Another reason we should choose trust is because choosing suspicion and assuming the worst will never strengthen or improve a relationship. Think about it, how do you feel when you know someone doesn’t trust you? Does it make you want to go deeper in that relationship or pull away? When children know that parents don’t trust them it can become a self-fulfilling prophecy, after all why be trustworthy if no one is going to trust me anyway. If my parents never trusted me again, there would not have been much desire on my part to try and be trustworthy. When spouses know there is no trust in their marriage there is no motivation to move forward and seek reconciliation or understanding. Nothing good happens when we choose to be suspicious, but when we choose to trust people we open the door for healing and hope. When we choose to trust people we make room for love to take root and give life to the relationship.

So we need to apply this trust app every time we experience a gap in a relationship. Every time our experience doesn’t meet expectation we need to make the decision to think the best and give the other person the benefit of the doubt. When our children are out past curfew we need to give them the benefit of the doubt and give them time to explain. When the Visa bill comes we need to listen before we jump to conclusions. Even with our elected officials, ok, I know this hard, but even with our elected officials we need to believe the best about those who are on the other side of the political aisle and not paint people out to be evil leaders who either don’t care about people or don’t care about our country. We choose what fills the gap and we fill the gap with love by thinking the best. I think the Apostle Paul encourages us to do this – look at Philippians 4:8. What is noble and right and admirable is to love others – which means thinking the best about them in all situations.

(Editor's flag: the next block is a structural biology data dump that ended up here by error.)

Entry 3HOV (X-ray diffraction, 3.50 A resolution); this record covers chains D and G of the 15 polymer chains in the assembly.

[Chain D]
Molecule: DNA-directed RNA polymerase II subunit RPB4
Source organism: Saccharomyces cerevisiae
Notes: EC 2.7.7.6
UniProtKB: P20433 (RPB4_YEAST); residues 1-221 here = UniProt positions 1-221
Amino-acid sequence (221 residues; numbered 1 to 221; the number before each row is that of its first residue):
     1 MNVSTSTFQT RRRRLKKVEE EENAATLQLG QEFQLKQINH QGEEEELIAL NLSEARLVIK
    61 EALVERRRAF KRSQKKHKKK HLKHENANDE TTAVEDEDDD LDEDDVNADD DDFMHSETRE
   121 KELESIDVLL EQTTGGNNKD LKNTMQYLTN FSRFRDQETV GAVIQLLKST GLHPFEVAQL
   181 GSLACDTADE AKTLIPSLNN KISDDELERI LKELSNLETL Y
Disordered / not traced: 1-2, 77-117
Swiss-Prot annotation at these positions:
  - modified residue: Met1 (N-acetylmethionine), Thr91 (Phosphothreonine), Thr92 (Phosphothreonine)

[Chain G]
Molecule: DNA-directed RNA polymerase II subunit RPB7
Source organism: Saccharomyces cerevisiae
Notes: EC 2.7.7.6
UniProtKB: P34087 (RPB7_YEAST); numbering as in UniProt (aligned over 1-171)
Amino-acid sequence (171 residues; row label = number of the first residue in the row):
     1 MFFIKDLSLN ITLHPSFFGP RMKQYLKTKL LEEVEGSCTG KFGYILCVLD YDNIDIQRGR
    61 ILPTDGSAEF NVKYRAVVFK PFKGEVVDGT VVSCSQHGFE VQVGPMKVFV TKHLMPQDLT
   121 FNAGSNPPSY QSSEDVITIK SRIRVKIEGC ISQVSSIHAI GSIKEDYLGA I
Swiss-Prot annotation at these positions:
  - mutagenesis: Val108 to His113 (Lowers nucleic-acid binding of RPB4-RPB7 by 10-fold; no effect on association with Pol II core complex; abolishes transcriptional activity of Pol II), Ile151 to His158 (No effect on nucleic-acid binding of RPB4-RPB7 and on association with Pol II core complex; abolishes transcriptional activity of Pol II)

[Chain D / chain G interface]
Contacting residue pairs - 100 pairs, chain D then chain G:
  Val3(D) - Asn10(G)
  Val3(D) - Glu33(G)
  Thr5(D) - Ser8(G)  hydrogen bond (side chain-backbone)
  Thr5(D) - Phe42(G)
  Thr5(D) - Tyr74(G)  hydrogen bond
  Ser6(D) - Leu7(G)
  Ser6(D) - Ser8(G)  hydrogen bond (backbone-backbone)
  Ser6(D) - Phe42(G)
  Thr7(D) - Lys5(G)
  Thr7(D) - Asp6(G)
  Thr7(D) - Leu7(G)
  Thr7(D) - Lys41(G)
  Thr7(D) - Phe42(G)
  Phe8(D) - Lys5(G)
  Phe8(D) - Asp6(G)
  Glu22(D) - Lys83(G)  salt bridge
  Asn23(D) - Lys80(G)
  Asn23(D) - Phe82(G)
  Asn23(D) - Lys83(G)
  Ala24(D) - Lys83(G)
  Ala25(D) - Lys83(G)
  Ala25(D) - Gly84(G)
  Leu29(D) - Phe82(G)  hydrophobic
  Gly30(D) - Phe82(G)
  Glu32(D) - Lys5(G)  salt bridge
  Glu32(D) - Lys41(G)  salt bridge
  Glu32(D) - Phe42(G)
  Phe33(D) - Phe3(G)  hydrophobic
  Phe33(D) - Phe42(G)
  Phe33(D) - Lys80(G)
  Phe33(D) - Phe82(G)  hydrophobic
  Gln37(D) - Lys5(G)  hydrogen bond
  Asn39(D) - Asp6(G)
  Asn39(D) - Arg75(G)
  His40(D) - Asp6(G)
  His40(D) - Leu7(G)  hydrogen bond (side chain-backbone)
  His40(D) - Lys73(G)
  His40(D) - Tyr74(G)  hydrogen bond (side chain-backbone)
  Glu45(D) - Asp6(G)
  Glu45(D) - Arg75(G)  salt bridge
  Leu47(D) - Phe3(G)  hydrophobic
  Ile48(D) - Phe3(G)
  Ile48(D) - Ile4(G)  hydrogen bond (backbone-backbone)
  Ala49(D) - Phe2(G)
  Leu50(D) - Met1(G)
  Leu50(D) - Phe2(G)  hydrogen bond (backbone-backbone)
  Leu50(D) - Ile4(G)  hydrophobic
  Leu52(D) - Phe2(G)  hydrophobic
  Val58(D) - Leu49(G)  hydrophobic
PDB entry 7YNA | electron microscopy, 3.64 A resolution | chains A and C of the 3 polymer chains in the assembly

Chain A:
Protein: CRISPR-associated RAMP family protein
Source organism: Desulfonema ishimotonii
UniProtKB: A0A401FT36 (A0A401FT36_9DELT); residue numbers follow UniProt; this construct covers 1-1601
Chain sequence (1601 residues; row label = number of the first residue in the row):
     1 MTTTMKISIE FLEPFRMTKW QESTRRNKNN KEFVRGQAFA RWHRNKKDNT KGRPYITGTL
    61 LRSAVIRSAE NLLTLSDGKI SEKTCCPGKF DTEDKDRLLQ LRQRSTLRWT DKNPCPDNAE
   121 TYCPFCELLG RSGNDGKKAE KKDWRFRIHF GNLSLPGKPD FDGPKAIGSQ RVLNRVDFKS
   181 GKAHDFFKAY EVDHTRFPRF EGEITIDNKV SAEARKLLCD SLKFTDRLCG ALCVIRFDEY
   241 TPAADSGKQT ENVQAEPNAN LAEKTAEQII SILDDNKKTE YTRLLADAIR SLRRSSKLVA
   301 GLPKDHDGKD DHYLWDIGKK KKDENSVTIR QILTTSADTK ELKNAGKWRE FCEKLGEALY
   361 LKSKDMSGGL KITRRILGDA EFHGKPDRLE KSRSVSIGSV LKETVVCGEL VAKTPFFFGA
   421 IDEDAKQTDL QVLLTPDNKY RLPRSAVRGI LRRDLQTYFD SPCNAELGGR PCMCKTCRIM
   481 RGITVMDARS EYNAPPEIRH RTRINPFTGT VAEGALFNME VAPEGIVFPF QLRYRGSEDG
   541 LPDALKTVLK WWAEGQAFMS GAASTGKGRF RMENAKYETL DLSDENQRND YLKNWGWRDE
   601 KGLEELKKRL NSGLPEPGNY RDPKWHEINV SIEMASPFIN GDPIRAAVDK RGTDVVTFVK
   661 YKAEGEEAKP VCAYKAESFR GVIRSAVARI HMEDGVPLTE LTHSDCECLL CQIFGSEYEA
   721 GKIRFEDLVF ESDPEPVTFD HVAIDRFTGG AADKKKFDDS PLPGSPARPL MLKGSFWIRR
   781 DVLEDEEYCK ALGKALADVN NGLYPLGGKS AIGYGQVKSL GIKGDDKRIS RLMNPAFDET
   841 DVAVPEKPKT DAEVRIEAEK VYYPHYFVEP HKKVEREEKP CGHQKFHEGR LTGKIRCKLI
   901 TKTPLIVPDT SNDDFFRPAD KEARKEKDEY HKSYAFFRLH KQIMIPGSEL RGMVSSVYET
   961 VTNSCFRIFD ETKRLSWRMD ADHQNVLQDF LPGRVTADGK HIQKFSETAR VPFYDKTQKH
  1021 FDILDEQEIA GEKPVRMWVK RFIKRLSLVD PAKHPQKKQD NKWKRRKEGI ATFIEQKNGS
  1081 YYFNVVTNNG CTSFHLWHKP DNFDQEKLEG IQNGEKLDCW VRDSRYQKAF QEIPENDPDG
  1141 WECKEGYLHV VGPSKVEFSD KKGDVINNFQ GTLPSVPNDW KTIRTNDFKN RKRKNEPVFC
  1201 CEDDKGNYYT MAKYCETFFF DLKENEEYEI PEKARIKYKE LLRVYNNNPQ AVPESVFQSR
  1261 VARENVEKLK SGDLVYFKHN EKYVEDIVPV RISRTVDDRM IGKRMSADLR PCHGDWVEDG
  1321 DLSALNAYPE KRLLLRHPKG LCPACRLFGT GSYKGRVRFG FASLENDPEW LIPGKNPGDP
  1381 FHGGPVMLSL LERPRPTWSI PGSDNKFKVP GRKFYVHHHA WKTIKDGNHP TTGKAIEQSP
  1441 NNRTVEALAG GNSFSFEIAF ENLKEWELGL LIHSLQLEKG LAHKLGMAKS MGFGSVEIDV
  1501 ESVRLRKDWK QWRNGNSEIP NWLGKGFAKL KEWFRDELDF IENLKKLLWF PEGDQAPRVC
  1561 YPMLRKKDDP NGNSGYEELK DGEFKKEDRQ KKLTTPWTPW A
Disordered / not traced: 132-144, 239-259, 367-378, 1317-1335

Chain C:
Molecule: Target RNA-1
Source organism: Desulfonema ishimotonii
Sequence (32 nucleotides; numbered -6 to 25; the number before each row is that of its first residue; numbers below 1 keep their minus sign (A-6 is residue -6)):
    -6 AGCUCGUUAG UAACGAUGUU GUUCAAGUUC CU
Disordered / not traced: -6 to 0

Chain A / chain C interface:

But let’s also be honest and talk about what we need to do when trusting others is not the best or healthiest option. The reality is that some relationships are so toxic and some people have proven themselves over time to be so untrustworthy that we can not, and should not, trust them. In these situations, what should we do? Well, Jesus makes that clear to us. He says, if you can’t trust them – confront them.